I love to write. Writing is a key component of what I do and what I have always done at Benefitfocus, whether it has been writing for our website, creating our product documentation suite or composing business requirement documents. In my six-year tenure here, I have had great opportunities and have worn many different hats, most of which included putting words on paper. That has been my passion and my talent.
When I was interviewed at Benefitfocus, I remember saying, “I want to make a difference every day.” That may seem simple, but it is important to recognize that in order to be successful at any task, you have to associate a goal with your passion. Think of it this way - If you love to cook but you don’t try new recipes, your dishes may get old and tired. If you set the goal of learning a new recipe every week, you tie your passion to your goal and have a much better chance of success.
So the question is…how do I make a difference every day? I practice. I practice writing every day, both at work and in my spare time outside of the office. I practice by learning more about our software. I practice by reading about healthcare reform, our clients and the latest trends in the industry.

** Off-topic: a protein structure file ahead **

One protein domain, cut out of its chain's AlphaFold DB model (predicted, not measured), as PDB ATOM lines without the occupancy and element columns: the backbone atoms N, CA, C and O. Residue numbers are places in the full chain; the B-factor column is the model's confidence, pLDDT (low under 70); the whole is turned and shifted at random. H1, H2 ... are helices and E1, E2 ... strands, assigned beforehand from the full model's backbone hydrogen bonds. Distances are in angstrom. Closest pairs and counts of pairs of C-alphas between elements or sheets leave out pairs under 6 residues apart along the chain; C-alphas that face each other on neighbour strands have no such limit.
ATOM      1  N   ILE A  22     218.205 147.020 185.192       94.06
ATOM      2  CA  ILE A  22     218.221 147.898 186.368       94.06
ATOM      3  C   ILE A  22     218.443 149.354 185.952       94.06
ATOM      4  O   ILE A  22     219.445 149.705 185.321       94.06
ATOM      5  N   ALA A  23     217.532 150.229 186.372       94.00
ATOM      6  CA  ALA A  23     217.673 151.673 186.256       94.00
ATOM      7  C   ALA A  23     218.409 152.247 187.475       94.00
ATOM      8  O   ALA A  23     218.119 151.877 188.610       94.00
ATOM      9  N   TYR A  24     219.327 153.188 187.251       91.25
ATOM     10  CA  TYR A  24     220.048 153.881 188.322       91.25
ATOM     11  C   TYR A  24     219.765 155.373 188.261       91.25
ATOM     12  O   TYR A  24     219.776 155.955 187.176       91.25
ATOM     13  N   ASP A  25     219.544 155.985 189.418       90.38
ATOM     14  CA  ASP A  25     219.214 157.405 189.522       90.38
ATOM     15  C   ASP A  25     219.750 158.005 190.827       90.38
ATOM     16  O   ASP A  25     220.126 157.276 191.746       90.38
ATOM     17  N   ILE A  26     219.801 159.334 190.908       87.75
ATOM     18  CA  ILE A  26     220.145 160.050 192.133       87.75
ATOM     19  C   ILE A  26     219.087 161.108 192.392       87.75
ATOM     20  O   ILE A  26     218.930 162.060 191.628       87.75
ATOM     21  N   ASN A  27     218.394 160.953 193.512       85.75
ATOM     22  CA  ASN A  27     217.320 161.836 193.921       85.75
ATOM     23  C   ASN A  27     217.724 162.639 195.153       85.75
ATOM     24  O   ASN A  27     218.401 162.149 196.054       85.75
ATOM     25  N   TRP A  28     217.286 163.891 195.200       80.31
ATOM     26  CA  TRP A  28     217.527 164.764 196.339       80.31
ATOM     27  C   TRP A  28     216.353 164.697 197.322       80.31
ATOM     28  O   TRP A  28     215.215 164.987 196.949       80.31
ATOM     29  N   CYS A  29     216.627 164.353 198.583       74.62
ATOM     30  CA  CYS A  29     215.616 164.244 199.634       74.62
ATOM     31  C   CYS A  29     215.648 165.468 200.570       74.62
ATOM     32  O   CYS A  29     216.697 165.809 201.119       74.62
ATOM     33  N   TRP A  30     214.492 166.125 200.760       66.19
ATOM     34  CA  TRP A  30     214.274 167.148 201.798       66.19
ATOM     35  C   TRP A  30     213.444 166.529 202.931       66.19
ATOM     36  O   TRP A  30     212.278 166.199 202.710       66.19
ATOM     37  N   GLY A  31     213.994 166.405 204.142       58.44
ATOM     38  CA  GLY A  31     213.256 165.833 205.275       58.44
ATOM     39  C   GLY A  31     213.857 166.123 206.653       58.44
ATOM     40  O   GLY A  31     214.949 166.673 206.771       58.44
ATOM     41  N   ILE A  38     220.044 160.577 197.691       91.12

I also think about my audience. To me, audience is essential with any writing or editing task. I have to be able to put myself in someone else’s shoes and see the world from his or her perspective. If I can do that, then I can provide anticipatory service. And if I can do that, I can make a difference every day.
When you love what you do, you think about your work as your career, not as a job. The difference is huge. A job is what you do for someone else when you have to do it. A career is a long-term commitment that shows you are a passionate person who cares about your team, your company, your clients and yourself. Shawn wrote about it recently in his “It’s a Marathon” post.
Here’s another way to look at it. Years ago I saw a great documentary about Dick Schaap a few months before he passed away. Schaap was an incredible writer who published over 50 books, mostly about sports, and he was deeply involved in his work, and it showed. In his autobiography, Schaap said that he met a lot of wonderful people in his life, but he really cared deeply about three sports teams in his lifetime: the Brooklyn Dodgers, Willis Reed’s New York Knicks and Vince Lombardi’s Green Bay Packers. The Green Bay Packers were the first team to care back, and that meant a lot to him.
I think I know what he means. I have worked for other software companies, higher education institutions and government contractors. I’ve been fortunate that I have had a lot of great opportunities and outstanding managers. But I have a career with Benefitfocus, and I love it. I get the sense here that the feeling is mutual.